Is Steve Jackson a sort of doomsday visionary? Check out his 1995 card game Illuminati: The Game of Conspiracy. h/t Reptoid posting to reddit’s /r/conspiracy, “Illuminati Cards (1995) Predicted 9/11, Fukushima, NSA Edward Snowden and more!“:
Tag Archives | NSA
I’m wondering if it’s time to enact a nationwide shield law.
via The Guardian:
… Read the rest
If you blinked at the end of June, you may have missed one of the best pieces of journalism in 2014. The New York Times headline accompanying the story was almost criminally bland, but the content itself was extraordinary: A top manager at Blackwater, the notorious defense contractor, openly threatened to kill a US State Department official in 2007 if he continued to investigate Blackwater’s corrupt dealings in Iraq. Worse, the US government sided with Blackwater and halted the investigation. Blackwater would later go on to infamously wreak havoc in Iraq.
But what makes the story that much more remarkable is that its author, journalist James Risen, got it published amidst one the biggest legal battles over press freedom in decades – a battle that could end with the Justice Department forcing him into prison as early as this fall.
From The Register:
“It’s not as bad as you thought – it’s much worse.”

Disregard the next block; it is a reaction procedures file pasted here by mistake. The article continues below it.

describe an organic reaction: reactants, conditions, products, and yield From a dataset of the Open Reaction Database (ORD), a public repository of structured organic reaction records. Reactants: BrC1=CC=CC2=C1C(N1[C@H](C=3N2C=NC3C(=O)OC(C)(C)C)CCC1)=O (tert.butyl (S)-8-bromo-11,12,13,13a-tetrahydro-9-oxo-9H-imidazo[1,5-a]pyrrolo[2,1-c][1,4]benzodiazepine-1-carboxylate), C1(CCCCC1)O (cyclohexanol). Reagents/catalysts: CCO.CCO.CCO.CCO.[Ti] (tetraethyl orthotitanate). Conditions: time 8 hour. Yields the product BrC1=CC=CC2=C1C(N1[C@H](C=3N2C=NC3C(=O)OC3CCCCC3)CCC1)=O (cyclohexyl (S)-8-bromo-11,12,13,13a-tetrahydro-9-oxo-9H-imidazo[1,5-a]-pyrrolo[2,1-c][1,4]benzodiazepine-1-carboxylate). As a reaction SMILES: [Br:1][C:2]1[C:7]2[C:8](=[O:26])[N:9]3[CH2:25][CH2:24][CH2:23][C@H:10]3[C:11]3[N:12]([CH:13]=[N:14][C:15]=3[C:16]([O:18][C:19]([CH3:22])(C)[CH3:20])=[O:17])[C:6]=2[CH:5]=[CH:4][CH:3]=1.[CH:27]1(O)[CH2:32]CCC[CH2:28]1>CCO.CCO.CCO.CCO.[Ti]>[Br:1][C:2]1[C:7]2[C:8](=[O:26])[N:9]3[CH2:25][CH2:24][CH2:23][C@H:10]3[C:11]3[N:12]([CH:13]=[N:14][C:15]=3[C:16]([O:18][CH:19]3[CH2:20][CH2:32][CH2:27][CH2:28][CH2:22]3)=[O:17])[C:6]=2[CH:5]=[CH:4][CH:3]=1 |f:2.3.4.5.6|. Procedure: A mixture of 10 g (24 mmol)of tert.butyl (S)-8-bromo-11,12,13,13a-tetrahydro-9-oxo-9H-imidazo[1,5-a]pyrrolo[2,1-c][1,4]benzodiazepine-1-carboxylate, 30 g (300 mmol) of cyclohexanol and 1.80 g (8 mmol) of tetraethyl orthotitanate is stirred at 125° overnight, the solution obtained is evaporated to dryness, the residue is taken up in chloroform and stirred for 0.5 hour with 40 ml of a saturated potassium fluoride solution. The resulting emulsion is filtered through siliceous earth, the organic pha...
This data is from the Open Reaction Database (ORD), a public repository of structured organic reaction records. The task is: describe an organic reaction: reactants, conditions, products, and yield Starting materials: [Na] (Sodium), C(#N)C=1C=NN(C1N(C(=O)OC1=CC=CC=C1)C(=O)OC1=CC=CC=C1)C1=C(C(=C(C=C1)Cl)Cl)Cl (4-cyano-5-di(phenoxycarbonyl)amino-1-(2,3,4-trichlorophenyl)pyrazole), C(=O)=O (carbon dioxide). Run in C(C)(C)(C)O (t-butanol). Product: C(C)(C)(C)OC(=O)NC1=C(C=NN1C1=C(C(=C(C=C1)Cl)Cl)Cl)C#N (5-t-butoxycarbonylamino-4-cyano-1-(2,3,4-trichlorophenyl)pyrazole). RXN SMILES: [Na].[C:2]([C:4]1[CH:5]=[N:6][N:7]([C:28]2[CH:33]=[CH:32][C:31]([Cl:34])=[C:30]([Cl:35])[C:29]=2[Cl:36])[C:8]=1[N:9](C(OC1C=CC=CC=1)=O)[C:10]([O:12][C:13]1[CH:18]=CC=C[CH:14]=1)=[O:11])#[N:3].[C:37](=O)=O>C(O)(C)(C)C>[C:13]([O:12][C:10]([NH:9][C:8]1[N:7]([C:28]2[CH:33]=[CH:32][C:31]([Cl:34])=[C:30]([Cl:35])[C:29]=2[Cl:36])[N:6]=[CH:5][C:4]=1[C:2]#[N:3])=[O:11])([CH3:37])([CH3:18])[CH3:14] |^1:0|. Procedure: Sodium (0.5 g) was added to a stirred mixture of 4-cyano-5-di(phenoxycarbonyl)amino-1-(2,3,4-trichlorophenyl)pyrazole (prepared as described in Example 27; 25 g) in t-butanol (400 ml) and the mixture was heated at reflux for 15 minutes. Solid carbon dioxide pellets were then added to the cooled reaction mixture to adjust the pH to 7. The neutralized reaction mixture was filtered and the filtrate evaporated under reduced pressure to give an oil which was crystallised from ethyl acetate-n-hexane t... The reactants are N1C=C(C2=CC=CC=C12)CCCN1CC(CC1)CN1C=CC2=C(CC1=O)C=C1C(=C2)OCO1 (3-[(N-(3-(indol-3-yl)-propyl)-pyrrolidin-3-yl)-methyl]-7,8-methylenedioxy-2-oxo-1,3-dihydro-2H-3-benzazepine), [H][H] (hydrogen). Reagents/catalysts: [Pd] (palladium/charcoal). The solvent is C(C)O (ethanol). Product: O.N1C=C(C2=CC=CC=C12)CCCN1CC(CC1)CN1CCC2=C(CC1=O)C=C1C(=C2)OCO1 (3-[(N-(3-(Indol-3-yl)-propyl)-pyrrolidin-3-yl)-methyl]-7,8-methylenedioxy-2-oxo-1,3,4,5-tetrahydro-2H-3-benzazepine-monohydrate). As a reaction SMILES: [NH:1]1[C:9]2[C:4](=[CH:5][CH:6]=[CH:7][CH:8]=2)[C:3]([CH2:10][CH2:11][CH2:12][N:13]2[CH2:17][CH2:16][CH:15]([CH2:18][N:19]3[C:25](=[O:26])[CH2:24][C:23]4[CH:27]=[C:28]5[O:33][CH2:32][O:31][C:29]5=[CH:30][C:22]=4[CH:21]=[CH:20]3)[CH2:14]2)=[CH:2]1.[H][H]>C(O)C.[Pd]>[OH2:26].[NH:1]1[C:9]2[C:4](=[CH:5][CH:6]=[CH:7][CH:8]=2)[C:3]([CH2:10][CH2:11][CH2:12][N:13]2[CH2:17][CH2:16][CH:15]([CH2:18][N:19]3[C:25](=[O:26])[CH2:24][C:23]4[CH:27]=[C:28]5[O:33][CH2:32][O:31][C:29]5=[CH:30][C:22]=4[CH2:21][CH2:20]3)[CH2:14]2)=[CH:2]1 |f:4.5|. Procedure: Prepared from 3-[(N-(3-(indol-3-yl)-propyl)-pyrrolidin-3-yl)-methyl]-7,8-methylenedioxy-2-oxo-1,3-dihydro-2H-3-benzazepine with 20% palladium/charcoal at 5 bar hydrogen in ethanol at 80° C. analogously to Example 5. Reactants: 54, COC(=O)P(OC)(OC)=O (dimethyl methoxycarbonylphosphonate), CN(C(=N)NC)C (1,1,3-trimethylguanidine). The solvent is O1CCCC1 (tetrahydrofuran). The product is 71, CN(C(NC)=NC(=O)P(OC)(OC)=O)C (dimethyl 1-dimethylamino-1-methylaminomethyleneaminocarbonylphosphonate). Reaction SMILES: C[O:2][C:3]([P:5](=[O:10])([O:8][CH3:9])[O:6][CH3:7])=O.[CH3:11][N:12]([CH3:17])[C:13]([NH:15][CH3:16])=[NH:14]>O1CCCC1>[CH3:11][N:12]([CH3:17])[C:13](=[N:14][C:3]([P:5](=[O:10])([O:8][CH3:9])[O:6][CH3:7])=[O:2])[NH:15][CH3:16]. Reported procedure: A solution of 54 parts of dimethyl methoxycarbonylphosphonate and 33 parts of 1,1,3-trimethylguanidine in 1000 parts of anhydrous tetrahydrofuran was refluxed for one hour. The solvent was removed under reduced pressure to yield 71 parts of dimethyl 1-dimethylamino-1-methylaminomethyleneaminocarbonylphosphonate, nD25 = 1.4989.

A leaked NSA cyber-arms catalog has shed light on the technologies US and UK spies use to infiltrate and remotely control PCs, routers, firewalls, phones and software from some of the biggest names in IT.
The exploits, often delivered via the web, provide clandestine backdoor access across networks, allowing the intelligence services to carry out man-in-the-middle attacks that conventional security software has no chance of stopping.
And if that fails, agents can simply intercept your hardware deliveries from Amazon to install hidden gadgets that rat you out via radio communications.
Math evens the playing field and assists in sticking it to the man.
… Read the rest
In late May, hacker artist David Huerta, co-organizer of Art Hack Day and Cryptoparty, sent the NSA one hell of a snail mail. Huerta built a DIY encrypted mixtape using an Arduino board and a transparent acrylic case, containing a “soundtrack for the modern surveillance state.” It’s a mixtape the NSA won’t be able to listen to because of the power of private key-based cryptography.